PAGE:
While young Dalit painter Anil Vardhan is all set to go ahead with his third one-man show in Ahmedabad's Ravishankar Raval Kala Bhavan on paintings which which seek to provide an exposure into his experiments with colour intermingled with his love for music, a tete-a-tete with the young artist revealed his other side -- his deep anger over atrocities on Dalits and their incessant fight against untouchability.

Vardhan possibly believes that by exposing works before a wider audience would require him to display themes of love and music. However, he told Counterview, "Time will come when I will be only displaying things that tell a wider social message, of untouchability and caste discrimination."

Inspired to paint on themes of caste discrimination by well-known Dalit rights activist Martin Macwan, who is founder of the Dalit Shakti Kendra (DSK), a technical institute near the industrial hub of Sanand, which houses Prime Minister Narendra Modi's pet Tata Nano car plant, Vardhan showed some of his excellent art works on Dalit issues, which have been carefully preserved at DSK.

Reaching DSK on way to Ahmedabad, where his exhibits will be opened by former National Institute of Design (NID) director Ashoke Chatterjee and Mudra Institute of Communications, Ahmedabad (MICA) director Preeti Shroff on Tuesday, he took this reporter around DSK to show his small as well as life-sized art works ranging from themes like Dalits being offered water from a distance in Gujarat villages, to how they are denied permission in temples.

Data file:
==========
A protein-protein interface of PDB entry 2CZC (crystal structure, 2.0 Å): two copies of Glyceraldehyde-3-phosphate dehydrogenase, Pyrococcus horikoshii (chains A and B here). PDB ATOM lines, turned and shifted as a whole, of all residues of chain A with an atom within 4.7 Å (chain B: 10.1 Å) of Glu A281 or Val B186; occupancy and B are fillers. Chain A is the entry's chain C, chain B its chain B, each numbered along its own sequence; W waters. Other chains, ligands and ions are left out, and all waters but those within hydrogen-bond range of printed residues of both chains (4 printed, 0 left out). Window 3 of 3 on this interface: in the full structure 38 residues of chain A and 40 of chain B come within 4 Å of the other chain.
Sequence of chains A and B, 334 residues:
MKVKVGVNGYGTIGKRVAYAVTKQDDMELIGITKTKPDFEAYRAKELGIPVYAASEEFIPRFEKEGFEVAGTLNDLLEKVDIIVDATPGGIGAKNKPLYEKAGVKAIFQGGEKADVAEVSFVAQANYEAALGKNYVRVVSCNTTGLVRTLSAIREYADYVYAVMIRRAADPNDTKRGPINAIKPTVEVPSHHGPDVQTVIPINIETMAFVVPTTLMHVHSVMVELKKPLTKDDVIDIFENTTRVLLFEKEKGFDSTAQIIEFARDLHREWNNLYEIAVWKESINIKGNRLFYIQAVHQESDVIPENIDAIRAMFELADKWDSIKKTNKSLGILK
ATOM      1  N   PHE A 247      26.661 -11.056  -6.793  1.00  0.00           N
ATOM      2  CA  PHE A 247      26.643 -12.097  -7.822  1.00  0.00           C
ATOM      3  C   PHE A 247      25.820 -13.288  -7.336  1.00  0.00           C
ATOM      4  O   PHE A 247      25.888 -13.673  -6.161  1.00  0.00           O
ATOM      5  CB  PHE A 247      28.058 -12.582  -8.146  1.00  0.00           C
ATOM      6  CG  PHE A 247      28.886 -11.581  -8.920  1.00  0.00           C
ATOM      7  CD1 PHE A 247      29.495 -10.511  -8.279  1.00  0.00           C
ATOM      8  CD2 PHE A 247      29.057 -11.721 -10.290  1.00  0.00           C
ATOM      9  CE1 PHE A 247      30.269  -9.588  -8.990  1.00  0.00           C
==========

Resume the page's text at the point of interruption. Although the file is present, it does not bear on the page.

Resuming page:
Based on the temple theme, one of Vardhan's art works showed how Dalits were forced to peep from the holes from outside a top Odisha temple to have a glimpse of the offerings before the God because they were not allowed in. Standing next by him, Macwan explained, "It is an important chapter of Dalit history. It took a court order to stop the despicable practice. Significantly, decades ago, a similar practice prevailed at Gujarat's famous Santram Temple of Nadiad."

Also on preserved at DSK are Vardhan's 98 illustrations he prepared to highlight as many types of discrimination prevailing in Gujarat's rural areas. "These illustrations, on paper mash, suggest as 98 different questions posed to Dalits across Gujarat during a complete survey of untouchability practices prevailing in the rural areas in 2009", he said, displaying a few of them to this reporter. On display at DSK, apart from his paintings, include Vardhan's miniatures, murals and wall paintings.

Asked whether he was displaying these and many other art works showcasing Dalit atrocities, Vardhan, who is a primary school art teacher in Shihor, Bhavnagar district, and has been associated with DSK for about a decade, said, "I will showcase as an example few of the artefacts at the Ravishankar Raval gallery. However, I am waiting for an appropriate time to highlight these works. They will surely form part of the Dalit museum, being planned at DSK."

Intervened Macwan, "While Vardhan's works would form a major part The Dalit art museum, which we are planning at DSK, he is not the only artist who will find a space."

He added, taking this reporter around DSK to show others' works, "Several artists have contributed their paintings and other art works to DSK on caste-based atrocities theme and would find a prominent place include well-known American black painter Juliet Seignous' 28 paintings preserved at DSK; Rina Vaghela, a brilliant fine arts student at Vallabh Vidyanagar; and Savi Savarkar, whose painting on Dalits and cow was attacked by saffron brigade in Maharashtra."

Source: Counterview.net